- Second part in the series “Dutch trade history”
- Important trade coin from the Dutch Golden Age with a rich history!
- Discover the trade in cinnamon in the mid-17th century
- Only available to order in May, sold out after that
- Minted in the highest Proof Quality
- Very popular issue, don’t miss it!
Discover the latest issue in our series “Dutch trade history”
Every year, the Royal Dutch Mint mints Golden Ducats, after originals from the 16th and 18th century, on behalf of the Ministry of Finance. In 2022 a new series Golden Ducats has started, in which we continue to explore the Dutch trade history. Until 2025, we will highlight a different commodity each year, that played an important role in Dutch trade history during the Golden Ducat. We continue the series with the trade in cinnamon.
Travel along with the VOC: control over the cinnamon trade
Today, it’s easy to buy a jar of cinnamon in the super market, without having even one thought about it. This was quite different a few decades ago. Around the year 1600, there was only one area known that produced cinnamon: Ceylon, an island that we know today as Sri Lanka. Only one production area and many enthusiasts around the world: that meant heavy competition within the overseas trade. Cinnamon thus became one of the spices the VOC was eager to trade in. With the help of the natives, the Portuguese were driven out of Ceylon in the mid-17th century. This way, the VOC controlled the entire cinnamon trade for many years.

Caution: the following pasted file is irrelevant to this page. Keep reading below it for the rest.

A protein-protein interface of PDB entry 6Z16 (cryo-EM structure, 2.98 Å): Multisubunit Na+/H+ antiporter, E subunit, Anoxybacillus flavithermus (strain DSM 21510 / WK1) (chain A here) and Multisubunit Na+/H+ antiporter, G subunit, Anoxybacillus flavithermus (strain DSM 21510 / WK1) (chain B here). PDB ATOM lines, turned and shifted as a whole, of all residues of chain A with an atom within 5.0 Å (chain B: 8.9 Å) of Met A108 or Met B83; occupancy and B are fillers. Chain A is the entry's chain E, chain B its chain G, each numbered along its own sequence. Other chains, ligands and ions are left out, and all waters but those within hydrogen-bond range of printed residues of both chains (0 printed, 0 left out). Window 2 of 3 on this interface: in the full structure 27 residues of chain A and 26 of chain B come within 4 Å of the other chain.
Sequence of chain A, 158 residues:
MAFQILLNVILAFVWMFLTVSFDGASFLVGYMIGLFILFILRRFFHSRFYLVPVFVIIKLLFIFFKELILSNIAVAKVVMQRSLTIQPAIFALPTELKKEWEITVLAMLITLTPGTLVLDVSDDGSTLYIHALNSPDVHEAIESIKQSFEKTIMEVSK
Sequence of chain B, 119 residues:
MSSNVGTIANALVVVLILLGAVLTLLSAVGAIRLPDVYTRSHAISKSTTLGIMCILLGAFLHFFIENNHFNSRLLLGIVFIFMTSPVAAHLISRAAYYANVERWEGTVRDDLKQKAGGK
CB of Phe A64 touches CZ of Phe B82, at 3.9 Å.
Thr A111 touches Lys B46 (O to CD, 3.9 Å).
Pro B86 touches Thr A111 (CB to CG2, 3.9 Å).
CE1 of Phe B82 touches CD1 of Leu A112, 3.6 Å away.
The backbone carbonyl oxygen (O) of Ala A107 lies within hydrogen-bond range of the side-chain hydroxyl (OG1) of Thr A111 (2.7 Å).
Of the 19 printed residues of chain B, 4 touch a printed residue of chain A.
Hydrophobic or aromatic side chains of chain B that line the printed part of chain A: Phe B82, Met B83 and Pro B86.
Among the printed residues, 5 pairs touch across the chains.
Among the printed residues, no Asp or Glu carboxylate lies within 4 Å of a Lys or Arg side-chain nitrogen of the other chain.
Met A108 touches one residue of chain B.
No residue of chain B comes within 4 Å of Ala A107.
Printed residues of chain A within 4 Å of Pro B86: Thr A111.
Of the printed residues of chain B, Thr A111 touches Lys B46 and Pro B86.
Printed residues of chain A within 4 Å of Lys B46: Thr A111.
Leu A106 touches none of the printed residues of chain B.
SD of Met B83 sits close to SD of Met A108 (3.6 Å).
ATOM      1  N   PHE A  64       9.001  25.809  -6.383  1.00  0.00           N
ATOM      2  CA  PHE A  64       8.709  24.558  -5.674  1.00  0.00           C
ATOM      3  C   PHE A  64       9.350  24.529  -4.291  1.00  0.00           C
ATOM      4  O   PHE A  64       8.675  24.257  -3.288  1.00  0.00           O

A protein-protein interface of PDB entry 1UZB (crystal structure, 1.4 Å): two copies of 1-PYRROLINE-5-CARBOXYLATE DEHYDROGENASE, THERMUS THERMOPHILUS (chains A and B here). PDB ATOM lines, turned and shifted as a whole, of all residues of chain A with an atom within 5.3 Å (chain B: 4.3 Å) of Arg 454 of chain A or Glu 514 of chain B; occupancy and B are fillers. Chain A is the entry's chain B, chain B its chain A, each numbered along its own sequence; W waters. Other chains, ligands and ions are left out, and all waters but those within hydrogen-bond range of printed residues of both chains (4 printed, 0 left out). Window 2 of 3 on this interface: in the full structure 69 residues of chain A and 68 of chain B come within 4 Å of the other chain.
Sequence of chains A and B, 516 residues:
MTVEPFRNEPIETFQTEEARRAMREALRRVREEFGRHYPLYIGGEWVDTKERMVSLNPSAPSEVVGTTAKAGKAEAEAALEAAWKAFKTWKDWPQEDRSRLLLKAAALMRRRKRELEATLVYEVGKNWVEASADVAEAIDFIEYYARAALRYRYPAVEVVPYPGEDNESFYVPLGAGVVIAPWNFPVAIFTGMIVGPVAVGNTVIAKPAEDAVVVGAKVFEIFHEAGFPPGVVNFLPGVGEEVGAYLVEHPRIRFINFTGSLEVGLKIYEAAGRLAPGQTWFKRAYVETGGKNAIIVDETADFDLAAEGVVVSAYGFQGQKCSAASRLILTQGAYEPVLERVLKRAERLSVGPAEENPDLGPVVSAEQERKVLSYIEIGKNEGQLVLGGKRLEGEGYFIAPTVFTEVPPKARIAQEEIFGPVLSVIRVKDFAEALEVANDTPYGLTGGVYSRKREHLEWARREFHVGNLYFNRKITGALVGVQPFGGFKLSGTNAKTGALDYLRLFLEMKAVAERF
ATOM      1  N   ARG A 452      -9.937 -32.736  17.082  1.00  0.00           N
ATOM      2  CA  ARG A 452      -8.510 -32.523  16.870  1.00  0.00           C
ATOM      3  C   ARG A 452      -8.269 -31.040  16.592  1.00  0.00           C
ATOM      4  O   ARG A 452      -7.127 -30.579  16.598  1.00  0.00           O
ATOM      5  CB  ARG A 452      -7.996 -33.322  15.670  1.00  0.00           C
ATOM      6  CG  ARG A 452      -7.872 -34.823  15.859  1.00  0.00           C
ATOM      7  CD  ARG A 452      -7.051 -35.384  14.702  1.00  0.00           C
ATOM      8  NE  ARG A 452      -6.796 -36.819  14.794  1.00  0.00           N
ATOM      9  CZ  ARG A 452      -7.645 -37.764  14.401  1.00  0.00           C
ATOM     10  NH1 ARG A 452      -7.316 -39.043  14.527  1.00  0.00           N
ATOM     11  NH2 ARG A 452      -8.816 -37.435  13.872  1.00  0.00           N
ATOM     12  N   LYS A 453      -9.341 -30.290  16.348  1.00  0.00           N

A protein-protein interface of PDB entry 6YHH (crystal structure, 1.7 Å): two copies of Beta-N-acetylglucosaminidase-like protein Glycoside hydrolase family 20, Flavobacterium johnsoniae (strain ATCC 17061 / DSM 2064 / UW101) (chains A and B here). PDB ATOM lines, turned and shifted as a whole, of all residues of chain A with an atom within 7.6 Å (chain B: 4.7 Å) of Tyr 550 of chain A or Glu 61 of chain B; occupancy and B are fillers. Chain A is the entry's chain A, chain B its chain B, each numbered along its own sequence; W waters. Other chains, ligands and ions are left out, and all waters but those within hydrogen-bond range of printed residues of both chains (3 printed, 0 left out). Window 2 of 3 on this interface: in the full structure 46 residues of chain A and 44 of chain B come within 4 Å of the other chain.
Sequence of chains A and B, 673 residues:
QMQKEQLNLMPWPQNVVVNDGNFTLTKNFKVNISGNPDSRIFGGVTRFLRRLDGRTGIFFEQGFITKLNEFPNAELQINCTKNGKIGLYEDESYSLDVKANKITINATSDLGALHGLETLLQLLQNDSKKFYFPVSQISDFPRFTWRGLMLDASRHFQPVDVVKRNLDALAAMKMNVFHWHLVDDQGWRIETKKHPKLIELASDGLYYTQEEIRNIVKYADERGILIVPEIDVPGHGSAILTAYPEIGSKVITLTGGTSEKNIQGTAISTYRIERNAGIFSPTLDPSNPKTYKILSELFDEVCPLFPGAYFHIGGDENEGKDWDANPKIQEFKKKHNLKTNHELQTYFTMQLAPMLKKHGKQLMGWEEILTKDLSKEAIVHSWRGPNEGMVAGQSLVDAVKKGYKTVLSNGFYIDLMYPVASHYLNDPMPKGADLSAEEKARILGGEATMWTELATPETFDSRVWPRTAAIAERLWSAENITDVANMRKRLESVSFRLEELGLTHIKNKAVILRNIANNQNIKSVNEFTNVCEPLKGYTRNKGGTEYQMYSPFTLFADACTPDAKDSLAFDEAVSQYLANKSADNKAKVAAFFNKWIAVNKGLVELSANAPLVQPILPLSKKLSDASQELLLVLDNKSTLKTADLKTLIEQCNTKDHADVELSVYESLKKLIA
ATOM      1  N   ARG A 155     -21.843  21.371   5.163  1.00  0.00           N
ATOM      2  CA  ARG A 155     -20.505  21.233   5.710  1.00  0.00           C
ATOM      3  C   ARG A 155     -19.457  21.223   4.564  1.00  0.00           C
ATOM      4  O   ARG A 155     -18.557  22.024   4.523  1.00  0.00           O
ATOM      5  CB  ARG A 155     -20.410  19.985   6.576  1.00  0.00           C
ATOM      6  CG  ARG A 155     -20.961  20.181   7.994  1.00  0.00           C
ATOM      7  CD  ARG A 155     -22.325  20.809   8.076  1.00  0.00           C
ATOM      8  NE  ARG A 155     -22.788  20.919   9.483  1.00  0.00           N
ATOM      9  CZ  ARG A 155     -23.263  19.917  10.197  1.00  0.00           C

Cinnamon is a beloved spice for over decades. It’s not only used for baking, but also for cooking and making drinks. Traditionally, cinnamon was also used as a remedy for colds, problems with digestion and even bad breath. Logically, the VOC did everything in its power to gain the monopoly on this trade.
The trusted international trade coin is engraved with a historical image: a knight in armor with arrows, designed by engraver Johan Willem Marmé. From 1763 until 1795, Marmé worked as engraver of the provincial and urban Mint of Utrecht. On the obverse of the coin the Latin phrase Concordia Res Parvae Crescunt is engraved: “Small things flourish by concord” or better known as “Unity makes Strength”. On the reverse the Latin Mo. Aur. Reg. Belgii Ad Legem Imperii is found: “Gold coin of the Kingdom of the Netherlands by law of the Empire”.